Presented on March 1st, 2017 by Andrew Leyzack, C.L.S., Ryan Harris and Denis Hains
Although this is not their primary role and raison d’être, hydrographic surveyors are no strangers to locating shipwrecks in the due course of conducting surveys for safety and efficiency of navigation, nautical charting and seabed mapping. Likewise, Archaeologists are no strangers to imaging the seabed when conducting surveys to locate artefacts. Indeed, each use similar tools for different mandates and objectives and so it would be somewhat more than just coincidence the two disciplines might benefit one another through collaborative actions, particularly where the proposed survey area was extensive and complex logistical challenges were to be overcome.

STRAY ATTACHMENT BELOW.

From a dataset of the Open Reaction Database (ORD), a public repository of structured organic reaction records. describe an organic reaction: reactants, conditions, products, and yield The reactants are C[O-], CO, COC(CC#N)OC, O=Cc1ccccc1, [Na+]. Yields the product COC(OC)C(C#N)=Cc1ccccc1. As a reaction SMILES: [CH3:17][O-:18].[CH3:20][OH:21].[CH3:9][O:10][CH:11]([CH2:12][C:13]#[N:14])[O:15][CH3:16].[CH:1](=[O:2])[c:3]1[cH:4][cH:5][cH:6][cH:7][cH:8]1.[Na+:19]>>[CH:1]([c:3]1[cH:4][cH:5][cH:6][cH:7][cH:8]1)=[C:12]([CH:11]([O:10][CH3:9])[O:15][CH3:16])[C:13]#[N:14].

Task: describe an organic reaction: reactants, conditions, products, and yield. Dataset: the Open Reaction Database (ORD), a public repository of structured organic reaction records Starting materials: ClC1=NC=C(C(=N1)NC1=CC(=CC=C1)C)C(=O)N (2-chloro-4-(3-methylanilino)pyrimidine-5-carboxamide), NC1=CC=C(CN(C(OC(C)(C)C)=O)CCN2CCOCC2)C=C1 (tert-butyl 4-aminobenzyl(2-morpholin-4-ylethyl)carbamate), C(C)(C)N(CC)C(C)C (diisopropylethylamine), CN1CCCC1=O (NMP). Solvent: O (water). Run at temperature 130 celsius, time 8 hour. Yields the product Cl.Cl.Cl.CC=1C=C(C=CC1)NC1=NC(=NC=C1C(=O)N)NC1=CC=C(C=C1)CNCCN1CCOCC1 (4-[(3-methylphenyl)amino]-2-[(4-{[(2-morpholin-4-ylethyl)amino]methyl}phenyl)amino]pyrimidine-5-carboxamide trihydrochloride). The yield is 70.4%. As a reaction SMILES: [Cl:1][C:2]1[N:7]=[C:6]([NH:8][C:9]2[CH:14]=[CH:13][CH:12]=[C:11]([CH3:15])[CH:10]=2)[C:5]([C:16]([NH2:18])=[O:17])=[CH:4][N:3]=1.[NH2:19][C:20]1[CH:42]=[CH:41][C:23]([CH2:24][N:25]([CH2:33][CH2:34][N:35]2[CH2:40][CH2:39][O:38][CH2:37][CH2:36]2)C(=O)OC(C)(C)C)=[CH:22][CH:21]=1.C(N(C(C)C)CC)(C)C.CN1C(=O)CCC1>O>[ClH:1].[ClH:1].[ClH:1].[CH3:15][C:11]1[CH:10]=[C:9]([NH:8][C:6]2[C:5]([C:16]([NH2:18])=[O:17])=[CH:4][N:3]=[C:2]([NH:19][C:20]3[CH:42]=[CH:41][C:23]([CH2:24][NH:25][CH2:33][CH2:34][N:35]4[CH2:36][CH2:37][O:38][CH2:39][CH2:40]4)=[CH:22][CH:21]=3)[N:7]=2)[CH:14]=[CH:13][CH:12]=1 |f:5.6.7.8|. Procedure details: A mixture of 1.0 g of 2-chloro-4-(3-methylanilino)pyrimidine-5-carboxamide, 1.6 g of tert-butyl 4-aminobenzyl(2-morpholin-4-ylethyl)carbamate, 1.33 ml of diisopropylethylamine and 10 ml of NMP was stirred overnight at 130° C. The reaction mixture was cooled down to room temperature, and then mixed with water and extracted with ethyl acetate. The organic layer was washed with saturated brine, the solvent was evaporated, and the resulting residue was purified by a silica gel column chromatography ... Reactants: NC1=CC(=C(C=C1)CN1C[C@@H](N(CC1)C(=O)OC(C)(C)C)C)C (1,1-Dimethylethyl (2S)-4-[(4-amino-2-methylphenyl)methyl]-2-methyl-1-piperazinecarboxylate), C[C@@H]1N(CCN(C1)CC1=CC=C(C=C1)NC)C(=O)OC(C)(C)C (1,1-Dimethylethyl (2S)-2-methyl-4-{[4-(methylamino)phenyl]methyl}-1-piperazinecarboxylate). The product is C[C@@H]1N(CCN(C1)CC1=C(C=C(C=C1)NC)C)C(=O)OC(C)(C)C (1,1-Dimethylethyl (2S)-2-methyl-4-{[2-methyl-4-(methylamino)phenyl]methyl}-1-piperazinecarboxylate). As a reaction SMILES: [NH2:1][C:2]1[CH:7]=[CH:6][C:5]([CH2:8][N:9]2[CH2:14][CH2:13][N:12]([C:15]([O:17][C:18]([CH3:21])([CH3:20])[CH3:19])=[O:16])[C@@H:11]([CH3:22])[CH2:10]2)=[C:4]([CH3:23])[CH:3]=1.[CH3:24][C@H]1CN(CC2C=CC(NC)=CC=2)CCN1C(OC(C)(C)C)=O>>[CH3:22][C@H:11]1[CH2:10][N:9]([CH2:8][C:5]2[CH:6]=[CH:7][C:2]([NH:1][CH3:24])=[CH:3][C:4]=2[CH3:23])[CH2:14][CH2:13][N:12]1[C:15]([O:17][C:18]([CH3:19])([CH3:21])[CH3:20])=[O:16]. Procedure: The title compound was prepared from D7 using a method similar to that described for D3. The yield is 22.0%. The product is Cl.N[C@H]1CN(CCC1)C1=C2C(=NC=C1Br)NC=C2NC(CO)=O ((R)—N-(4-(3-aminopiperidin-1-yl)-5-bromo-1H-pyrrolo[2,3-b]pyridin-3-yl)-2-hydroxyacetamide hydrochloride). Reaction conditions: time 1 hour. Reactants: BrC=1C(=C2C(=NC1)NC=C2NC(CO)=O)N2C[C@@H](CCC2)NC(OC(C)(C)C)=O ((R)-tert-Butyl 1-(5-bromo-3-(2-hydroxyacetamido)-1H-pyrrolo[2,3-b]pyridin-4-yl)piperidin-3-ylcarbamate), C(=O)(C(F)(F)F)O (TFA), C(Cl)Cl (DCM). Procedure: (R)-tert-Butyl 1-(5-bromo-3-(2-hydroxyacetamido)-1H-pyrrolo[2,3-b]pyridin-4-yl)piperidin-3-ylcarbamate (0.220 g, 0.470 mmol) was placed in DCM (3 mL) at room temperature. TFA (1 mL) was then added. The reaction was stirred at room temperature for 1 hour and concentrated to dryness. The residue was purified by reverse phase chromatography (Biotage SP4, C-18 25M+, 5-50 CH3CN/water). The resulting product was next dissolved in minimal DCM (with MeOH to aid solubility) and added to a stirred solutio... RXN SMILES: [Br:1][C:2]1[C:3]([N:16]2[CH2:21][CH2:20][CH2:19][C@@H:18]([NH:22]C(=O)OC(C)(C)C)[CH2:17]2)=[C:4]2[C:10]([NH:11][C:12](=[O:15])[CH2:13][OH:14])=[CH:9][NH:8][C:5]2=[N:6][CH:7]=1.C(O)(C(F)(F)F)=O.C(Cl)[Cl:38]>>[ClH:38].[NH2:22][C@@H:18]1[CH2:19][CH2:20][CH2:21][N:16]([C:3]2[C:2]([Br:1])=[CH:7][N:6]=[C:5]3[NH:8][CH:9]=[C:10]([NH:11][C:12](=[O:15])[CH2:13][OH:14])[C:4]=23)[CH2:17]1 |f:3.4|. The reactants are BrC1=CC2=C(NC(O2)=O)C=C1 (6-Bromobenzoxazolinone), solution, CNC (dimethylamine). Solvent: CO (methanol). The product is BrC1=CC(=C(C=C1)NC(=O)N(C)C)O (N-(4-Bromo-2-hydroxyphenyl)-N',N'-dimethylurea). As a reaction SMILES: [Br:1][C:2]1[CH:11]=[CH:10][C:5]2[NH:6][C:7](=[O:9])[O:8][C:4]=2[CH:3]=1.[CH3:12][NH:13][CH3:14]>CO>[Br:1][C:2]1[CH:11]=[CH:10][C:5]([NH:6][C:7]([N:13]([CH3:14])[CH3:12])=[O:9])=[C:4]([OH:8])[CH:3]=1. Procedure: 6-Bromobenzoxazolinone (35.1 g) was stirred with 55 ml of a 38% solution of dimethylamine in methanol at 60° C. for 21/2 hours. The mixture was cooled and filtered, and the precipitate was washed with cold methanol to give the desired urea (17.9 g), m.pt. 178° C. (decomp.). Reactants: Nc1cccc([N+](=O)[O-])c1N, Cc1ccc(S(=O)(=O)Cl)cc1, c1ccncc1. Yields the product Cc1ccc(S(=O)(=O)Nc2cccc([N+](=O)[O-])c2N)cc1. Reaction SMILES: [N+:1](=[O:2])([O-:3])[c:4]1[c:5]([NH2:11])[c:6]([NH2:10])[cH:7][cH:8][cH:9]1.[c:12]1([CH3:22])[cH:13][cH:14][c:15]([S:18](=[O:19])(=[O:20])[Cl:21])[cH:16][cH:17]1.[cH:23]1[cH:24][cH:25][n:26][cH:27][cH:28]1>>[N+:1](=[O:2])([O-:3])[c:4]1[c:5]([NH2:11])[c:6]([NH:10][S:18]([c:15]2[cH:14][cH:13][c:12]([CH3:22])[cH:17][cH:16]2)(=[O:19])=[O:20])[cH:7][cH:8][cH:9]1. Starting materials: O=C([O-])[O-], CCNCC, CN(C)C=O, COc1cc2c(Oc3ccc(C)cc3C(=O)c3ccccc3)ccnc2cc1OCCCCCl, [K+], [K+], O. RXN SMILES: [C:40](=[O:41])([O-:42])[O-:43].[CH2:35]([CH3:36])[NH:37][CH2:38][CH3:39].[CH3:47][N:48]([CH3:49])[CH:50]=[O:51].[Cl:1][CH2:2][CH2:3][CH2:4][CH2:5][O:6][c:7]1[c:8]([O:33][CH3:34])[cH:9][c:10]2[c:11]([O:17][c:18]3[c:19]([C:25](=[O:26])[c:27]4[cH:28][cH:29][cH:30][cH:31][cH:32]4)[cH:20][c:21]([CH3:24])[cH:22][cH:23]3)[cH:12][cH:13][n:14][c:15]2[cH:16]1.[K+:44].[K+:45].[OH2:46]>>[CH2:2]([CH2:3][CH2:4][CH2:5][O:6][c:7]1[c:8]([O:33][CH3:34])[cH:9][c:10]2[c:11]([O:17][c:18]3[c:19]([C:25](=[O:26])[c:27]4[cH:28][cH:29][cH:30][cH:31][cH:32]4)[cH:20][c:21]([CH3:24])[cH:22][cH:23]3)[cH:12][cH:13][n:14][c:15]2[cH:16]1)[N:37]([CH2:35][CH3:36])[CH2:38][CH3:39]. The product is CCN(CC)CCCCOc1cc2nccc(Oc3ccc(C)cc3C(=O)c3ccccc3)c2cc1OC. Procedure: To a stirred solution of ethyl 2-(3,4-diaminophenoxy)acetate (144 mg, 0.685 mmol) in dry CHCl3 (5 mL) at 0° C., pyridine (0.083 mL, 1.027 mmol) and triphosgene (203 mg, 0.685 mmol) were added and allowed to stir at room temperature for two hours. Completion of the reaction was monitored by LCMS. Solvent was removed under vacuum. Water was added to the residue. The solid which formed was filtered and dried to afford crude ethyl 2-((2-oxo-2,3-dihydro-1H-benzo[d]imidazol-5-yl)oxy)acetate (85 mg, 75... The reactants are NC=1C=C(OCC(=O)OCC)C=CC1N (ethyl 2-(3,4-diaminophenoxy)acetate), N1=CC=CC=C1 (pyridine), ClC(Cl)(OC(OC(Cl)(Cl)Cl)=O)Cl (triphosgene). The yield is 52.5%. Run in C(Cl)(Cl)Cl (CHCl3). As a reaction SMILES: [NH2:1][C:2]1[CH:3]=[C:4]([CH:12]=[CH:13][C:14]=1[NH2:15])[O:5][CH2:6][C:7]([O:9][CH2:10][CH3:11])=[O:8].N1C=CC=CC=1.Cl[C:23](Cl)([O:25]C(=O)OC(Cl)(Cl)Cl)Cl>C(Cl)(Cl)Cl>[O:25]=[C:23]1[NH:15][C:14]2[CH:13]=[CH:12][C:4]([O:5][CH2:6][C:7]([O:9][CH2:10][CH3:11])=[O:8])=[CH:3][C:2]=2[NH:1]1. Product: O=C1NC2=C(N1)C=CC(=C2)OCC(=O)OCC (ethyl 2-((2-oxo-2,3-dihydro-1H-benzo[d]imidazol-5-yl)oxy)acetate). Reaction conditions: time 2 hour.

Such collaboration, between Parks Canada, Underwater Archaeology Service (UAS) and Fisheries and Oceans Canada, Science – Canadian Hydrographic Service (CHS) was conceived, developed and executed over the past decade, resulting in over 1500 square kilometres of modern hydrographic surveys and seabed mapping which ultimately lead to the discovery of HMS Erebus in September, 2014. The context of past and modern expeditions to locate the wrecks of HMS Erebus and HMS Terror will be presented along with the role of hydrographic surveying in its relevance to underwater archaeology.